Moderate ‘Ethnonationalist’ Addresses Congress

The President of Israel has been given the honor of addressing a joint session of Congress. Isaac “Bougie” Herzog descends from a notable family in Israel, including a former president, Chaim Herzog, his father.

As head of the Labor Party, Herzog forged an electoral alliance with Tzipi Livni’s centrist & dovish Hatnua (“the movement”) party. In 2015, their “Zionist Union” list came in second to Netanyahu’s Likud (winning 24 to Likud’s 30 mandates). With the Zionist Union mounting a serious challenge to his leadership, Netanyahu went to the air on election day with his infamous “Arabs are voting in droves” appeal, convincing far-right Israelis to vote for Likud rather than further right parties, thereby assuring his reelection.

Some time later, it was reported that, “Labor Party stalwart Efraim Sneh represented Yitzhak Herzog in arriving at a framework agreement [for peace] with an unnamed representative of PA Pres. Mahmoud Abbas, on the eve of the most recent Israeli election, March 2015.” It reportedly called for “mutual land swaps on four percent of the territory… so that Israel could retain control of its largest settlement blocs.” Yet Herzog refused Abbas’s urging to make this public, fearing that this agreement to cede 96% of the West Bank and some sovereign Israeli territory would undermine his election prospects.

Herzog’s refusal to run on this potential breakthrough underscores his lack of boldness as a political leader. But his mild manner and generally moderate sentiments have helped him in attempting recently to broker a compromise between the current Netanyahu government and the opposition over the former’s attempt at a radical “reform” of Israel’s judiciary. These talks have broken down, but this hasn’t ended his efforts, as indicated in this article at the e-Jewish Philanthropy website: “Israeli president launches new dialogue project to get country out of current ‘nosedive’.”

The above photograph (taken by Koby Zach and released by Israel’s Government Press Office) is captioned as follows: “President Isaac Herzog and his wife, Michal, speak to people at the launch
of a new dialogue initiative at the President’s Residence in Jerusalem on July 10, 2023.” To quote the article’s subhead, this “Program will use national network of community centers to foster healthy discourse within and between different groups.”

One wonders if fate may still give Herzog a potent card to play. Among his only actual prerogatives is the power to pardon. Might he dangle a pardon in front of the prime minister, currently on trial for corruption, on the condition that he permanently remove himself from public life?

Herzog’s ‘Ethnonationalism’

On the critical side, CUNY Professor Peter Beinart writes in The Guardian, July 18, defending the announced boycott of Herzog’s address by Representatives Alexandria Ocasio-Cortez, Ilhan Omar and Jamaal Bowman. He points out that Bougie was associated with some illiberal statements, but ignores that they were salvos in the heat of an election campaign, responding to right-wing attacks and appealing to the security concerns of many voters, not expressions of his deepest thoughts and ideals:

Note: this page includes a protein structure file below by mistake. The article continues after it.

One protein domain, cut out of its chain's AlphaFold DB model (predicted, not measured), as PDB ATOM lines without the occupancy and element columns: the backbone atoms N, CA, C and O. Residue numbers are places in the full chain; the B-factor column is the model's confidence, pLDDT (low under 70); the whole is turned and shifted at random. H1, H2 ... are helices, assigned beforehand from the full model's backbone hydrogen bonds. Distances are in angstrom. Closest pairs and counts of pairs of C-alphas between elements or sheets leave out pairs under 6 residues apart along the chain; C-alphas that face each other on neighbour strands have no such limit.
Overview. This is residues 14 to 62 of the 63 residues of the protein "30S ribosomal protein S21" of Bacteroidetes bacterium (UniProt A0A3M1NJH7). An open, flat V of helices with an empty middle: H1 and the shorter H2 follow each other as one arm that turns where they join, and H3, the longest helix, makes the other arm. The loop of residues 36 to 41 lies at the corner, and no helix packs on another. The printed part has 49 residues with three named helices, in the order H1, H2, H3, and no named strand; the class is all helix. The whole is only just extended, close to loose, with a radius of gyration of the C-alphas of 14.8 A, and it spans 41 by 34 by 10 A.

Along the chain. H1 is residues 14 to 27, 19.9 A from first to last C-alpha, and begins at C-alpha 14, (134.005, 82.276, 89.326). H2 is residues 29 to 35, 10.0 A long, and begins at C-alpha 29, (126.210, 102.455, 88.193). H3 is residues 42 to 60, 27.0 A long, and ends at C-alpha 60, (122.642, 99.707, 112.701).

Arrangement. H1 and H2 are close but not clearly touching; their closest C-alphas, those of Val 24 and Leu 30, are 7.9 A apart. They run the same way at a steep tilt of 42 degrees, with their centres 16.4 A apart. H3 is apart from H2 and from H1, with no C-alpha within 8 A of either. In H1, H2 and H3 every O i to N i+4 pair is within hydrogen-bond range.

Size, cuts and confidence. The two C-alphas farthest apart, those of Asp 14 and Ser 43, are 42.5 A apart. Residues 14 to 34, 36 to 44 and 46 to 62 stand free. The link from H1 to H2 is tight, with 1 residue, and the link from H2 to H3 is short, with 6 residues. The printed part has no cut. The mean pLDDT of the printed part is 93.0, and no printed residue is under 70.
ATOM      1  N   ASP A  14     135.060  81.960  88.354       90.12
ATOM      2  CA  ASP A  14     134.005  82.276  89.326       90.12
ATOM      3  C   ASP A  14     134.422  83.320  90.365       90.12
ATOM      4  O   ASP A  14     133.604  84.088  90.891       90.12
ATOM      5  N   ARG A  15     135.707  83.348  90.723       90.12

. . . . In 2015, he issued a campaign video in which veterans of the Israeli military claimed that he “understands the Arab mentality” and “has seen Arabs in all kinds of situations”, including “in the crosshairs”. In 2016, Herzog said Labor needed to ditch its reputation as “Arab lovers”. When his remarks drew criticism, he doubled down, vowing that he would never “prefer the interests of the Palestinians”, who constitute 20% of Israel’s citizens and roughly 50% of the people under Israeli control.

Beinart goes on to harshly criticize Herzog for speaking “in the language of Jewish supremacy” and being an advocate of Jewish “ethnonationalism” for wanting the Jewish people to retain its majority in the country founded to protect the rights often denied them as a minority in other countries.

TTN shares Beinart’s concern for the rights of Arab citizens of Israel and of Palestinians living under occupation in the territories, but a tragic reality of the Arab and Muslim worlds is that they generally do not treat their minorities well. It is in this context that Israeli Jews “selfishly” guard their right to self-determination; this further underscores the need for a two-state solution.

To denigrate mainstream Zionism as “ethnonationalism” is to oppose even the advisability of a two-state solution. Formerly a liberal Zionist and staunch advocate of two states, Beinart now regards himself as a “cultural Zionist” in the pre-state tradition of Ahad Ha’am, and an advocate of binationalism, a common (albeit minority) Zionist perspective during the British Mandate. But that was then, and this is now.